Sex in the gritty


WE are all familiar with the terms, slap an’ tickle, hanky-panky or a little bit of how’s your father. Such colourful expressions amusingly suggest that we are more comfortable with alternatives to the taboo three-letter word.

There is much eccentricity about the British approach to human congress. Yet, amorous activity between humans is as essential to life as is eating, breathing, drinking beer and sleeping. But, we smile as we recall the name of the theatre production, ‘No Sex Please, We’re British’.

Maybe the stork did deliver us. Unable to recall the event, I have to trust those who tell me when my 0 birthday party was held. I was hungry at the time and had other things on my mind.
Strangely enough the same attractions still appeal and have held my attention ever since.
As a ghost-writer it occurs to me that romantic novels and movies have lost the plot. On the one hand there is the Mills and Boon type of romance. Apart from a little heavy breathing, whispered endearments and the tearing sound of a bodice, the rest is left to the imagination.

Then, from the sublime to the ridiculous, the alternative is animalistic artificial couplings. These fantasy encounters are salaciously narrated in a way that would make a trooper blush.
There is an elephant in the room and we seem to be blind to it. As a professional writer of other people’s books I am convinced that fantasy or real life amorous activities can and should be beautifully and romantically portrayed without the necessity of sordid titillation.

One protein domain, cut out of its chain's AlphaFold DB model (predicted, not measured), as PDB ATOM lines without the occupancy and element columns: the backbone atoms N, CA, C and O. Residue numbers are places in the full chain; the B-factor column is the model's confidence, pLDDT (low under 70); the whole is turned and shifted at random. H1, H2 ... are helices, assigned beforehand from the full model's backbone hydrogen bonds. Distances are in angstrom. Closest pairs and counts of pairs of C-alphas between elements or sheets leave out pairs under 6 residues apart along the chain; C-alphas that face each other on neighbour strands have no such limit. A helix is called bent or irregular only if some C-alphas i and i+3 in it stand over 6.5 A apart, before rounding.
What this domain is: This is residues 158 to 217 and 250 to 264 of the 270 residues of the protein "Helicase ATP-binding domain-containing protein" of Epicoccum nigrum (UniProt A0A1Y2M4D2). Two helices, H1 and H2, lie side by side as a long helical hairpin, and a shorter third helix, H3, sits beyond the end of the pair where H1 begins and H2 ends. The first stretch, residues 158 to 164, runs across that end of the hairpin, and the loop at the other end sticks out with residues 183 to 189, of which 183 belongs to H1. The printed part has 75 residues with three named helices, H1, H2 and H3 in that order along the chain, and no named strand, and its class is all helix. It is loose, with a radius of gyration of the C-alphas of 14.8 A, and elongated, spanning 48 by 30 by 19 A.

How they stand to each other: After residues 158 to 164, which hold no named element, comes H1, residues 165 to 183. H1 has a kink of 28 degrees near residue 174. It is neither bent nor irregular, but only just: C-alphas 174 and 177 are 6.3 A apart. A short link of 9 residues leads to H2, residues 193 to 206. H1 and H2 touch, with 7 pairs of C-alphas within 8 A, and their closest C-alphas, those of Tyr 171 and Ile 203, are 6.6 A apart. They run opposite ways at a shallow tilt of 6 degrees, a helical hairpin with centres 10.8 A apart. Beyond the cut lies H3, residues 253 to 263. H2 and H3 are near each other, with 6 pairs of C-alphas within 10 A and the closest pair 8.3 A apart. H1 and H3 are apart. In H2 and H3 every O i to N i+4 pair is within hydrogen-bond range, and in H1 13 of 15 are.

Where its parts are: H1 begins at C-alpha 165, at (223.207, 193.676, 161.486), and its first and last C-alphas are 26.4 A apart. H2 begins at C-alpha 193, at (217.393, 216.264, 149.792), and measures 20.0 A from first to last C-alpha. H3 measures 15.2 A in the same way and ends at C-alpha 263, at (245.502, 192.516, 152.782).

One’s choice of novel doesn’t have to be maiden aunt or tasteless depravity. Amorous encounters can be written, read and enjoyed in such a way as to arouse empathy. The act of lovemaking then becomes what it should be; the fulfilment of a romantic relationship in ways that we actually yearn for, identify with and are actually achievable.
This is what is missing and we can be certain that novelists and biographers, skilful and imaginative enough to reset romance will discover a profitable market.

Michael Walsh
[email protected]

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